Using eBox As A Gateway: Firewall, Traffic Shaping, HTTP Proxy And More - Page 2
4.- Multigateway setup
Now, to enable balancing between both gateways, this is as easy as going to Network -> Balance Traffic and checking the Balance Traffic checkbox:
Additionally, multigateway rules can be defined to force connections going through one of the gateways based on source, destination or port.
With the WAN failover feature, you can configure a set of probes: pings, DNS queries or HTTP requests to check if your gateway and Internet connection is working properly. If a percentage of probes fail, the gateway is disabled and in the next test, we try again to see if it's back working.
Multigateway rules for the failing gateways are disabled and use the default interface. When the gateways come back, they are set up again automatically.
5.- Traffic shaping
Traffic shaping, also known as Quality of Service (QoS) is important to establish the priorities between our outgoing traffic, giving more priority to the interactive services like ICMP, DNS or VoIP and giving less priority to the file transfers and P2P. eBox supports traffic shaping rules based on source, destination, ports and application (Layer 7) patterns:
We will do the same for the other external interface eth2.
6.- DHCP, DNS cache and NTP
To easily configure all the computers on our LAN network, we will need a DHCP server, a DNS server and a NTP server.
DNS caching server and NTP server will work out of the box when we enable the modules. To configure DHCP, just go to the DHCP menu. There, set up the eBox as the default gateway, DNS, NTP and maybe other advanced options and a network range for the DHCP pool. Static leases based on MAC and other features like dynamic DNS or PXE are also possible.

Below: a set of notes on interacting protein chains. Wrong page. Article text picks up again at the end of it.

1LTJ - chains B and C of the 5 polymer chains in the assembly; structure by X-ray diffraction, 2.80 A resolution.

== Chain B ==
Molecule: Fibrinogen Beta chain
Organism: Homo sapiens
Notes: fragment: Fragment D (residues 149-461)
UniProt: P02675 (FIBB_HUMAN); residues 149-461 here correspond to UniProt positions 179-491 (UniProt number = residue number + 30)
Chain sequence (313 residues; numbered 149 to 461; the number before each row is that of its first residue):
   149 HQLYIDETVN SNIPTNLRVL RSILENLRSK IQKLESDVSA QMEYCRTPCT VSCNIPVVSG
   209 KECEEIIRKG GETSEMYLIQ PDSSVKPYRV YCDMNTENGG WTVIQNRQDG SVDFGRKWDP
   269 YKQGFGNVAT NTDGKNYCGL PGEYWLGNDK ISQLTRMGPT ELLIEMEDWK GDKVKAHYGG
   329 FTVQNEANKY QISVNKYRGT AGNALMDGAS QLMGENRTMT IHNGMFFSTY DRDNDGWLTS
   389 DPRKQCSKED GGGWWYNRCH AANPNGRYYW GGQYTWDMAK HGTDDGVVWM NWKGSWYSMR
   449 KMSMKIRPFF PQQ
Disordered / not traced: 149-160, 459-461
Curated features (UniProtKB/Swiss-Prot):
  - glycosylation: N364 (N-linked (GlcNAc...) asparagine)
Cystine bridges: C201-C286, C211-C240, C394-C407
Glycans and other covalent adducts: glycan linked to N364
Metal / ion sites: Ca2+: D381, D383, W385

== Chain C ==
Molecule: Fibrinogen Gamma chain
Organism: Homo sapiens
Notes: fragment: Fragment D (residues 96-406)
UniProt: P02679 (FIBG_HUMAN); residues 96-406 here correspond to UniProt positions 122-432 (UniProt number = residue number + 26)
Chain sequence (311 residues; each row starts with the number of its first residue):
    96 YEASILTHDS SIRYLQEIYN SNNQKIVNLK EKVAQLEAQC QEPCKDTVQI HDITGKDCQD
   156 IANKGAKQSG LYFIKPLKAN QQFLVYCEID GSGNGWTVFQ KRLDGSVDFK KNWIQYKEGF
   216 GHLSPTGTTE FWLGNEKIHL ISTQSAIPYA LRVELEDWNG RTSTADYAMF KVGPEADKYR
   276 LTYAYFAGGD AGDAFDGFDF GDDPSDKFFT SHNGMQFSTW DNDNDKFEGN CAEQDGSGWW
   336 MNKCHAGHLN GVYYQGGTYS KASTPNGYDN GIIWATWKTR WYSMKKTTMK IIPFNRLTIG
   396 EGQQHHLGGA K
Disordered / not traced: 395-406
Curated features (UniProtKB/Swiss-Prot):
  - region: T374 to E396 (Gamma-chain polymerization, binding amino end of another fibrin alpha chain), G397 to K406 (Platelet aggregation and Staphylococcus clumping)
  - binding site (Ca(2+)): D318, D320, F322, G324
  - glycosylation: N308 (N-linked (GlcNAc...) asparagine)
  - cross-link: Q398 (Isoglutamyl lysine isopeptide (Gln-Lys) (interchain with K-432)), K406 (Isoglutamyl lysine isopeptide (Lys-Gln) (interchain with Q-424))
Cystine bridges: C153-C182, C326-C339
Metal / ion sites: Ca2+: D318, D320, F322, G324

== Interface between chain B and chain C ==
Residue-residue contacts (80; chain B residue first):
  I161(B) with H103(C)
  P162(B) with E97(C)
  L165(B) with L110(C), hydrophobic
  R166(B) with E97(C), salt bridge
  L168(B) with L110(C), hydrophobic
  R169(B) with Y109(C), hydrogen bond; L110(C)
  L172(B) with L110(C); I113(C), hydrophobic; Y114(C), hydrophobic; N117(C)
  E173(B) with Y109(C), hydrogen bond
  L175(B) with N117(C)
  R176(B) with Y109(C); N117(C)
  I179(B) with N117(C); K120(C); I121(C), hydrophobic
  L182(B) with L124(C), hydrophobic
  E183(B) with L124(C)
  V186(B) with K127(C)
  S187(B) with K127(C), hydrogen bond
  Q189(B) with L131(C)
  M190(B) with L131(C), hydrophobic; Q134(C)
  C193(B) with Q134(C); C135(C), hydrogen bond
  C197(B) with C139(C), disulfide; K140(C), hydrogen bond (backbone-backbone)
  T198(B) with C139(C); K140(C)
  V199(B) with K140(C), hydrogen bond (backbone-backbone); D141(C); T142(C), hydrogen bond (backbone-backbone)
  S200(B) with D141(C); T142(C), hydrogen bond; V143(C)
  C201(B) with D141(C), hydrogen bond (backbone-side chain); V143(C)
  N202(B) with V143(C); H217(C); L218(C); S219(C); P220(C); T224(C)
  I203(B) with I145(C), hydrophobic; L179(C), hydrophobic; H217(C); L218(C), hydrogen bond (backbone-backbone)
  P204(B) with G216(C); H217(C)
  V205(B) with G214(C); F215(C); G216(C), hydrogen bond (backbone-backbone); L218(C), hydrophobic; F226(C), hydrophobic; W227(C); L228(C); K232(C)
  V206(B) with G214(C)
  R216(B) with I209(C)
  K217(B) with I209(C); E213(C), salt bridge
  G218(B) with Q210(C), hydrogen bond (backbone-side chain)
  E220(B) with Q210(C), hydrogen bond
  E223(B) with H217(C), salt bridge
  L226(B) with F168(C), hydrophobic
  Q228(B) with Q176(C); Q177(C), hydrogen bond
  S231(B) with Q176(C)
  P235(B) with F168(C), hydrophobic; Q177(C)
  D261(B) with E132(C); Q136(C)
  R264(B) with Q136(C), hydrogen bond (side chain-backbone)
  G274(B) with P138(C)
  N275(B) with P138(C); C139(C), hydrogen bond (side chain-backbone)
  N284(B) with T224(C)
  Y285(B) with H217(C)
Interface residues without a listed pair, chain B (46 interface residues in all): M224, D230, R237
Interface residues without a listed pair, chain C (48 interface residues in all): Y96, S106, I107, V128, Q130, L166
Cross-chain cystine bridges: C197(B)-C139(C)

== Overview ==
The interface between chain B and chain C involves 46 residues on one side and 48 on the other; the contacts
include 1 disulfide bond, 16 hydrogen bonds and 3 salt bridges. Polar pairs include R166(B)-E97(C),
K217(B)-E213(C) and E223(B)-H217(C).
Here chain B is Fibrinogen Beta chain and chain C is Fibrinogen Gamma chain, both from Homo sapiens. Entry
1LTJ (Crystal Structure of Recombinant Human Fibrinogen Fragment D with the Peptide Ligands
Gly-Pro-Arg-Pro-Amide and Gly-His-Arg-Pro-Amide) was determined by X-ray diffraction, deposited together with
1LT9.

7.- HTTP proxy
The last module to configure in order to have a full featured Gateway is our HTTP proxy. eBox uses Squid and Dansguardian for this. The HTTP proxy module uses the network objects to apply the rules, like Firewall or Traffic Shaping.
As we will be applying two different policies, we are going to create an object called lan for the whole LAN and other one for some servers we have within the LAN whose traffic won't be filtered at all. We go to the Objects menu and we create a new object lan with one member with the subnet 192.168.100.0/24 and other called -servers with the addresses of our servers:
7.1.- General configuration
We will be able to set up the default policy and the domains that won't be stored on the Squid cache under HTTP Proxy -> General Configuration. Default policy can be:
- Always allow: Allow all requests
- Filter: Filter all requests
- Always deny: Deny all requests, only allow explicitly defined
Authorized options are not compatible with Transparent Proxy so these won't be considered for this scenario.
7.2.- Bandwidth throttling
The HTTP Proxy -> Bandwidth Throttling feature allows to control large downloads. When downloading a file, after the defined file size, the proxy speeds down the download to the defined rate. This policy can be applied to the whole LAN using the Delay Pools Class 1 or per client using the Delay Pools Class 2. On this example we are not limiting the download speed per subnet but per client: a file smaller than 50KB is downloaded at full speed, on larger ones, after these first 50KB, the limit speed is set to 512 KBps:
7.3.- Filtering profiles
On HTTP Proxy -> Filter Profiles we can define different filtering profiles. The default profile is applied to everyone. With these profiles you can force virus analysis on downloaded files, dynamic filtering based on keywords level, file extensions and MIME types policies. You can also define blacklists, whitelists, block unknown addresses and upload URL databases to allow or forbid categories.
When authenticated, these different profiles can be applied to different groups and when using Transparent Proxy, to network objects. You can also apply the default policies Always allow or Always deny for each group or object: